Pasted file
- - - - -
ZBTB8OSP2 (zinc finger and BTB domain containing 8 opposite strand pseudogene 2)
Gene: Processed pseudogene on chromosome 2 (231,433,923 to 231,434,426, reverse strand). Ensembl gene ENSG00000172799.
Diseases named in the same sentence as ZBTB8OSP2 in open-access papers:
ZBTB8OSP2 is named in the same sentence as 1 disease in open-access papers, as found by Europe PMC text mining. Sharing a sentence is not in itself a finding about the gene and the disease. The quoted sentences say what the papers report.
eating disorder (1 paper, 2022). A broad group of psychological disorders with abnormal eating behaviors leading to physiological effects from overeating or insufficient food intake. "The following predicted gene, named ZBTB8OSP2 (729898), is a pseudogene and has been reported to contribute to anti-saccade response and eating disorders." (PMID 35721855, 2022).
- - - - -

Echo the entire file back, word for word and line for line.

ZBTB8OSP2 (zinc finger and BTB domain containing 8 opposite strand pseudogene 2)
Gene: Processed pseudogene on chromosome 2 (231,433,923 to 231,434,426, reverse strand). Ensembl gene ENSG00000172799.
Diseases named in the same sentence as ZBTB8OSP2 in open-access papers:
ZBTB8OSP2 is named in the same sentence as 1 disease in open-access papers, as found by Europe PMC text mining. Sharing a sentence is not in itself a finding about the gene and the disease. The quoted sentences say what the papers report.
eating disorder (1 paper, 2022). A broad group of psychological disorders with abnormal eating behaviors leading to physiological effects from overeating or insufficient food intake. "The following predicted gene, named ZBTB8OSP2 (729898), is a pseudogene and has been reported to contribute to anti-saccade response and eating disorders." (PMID 35721855, 2022).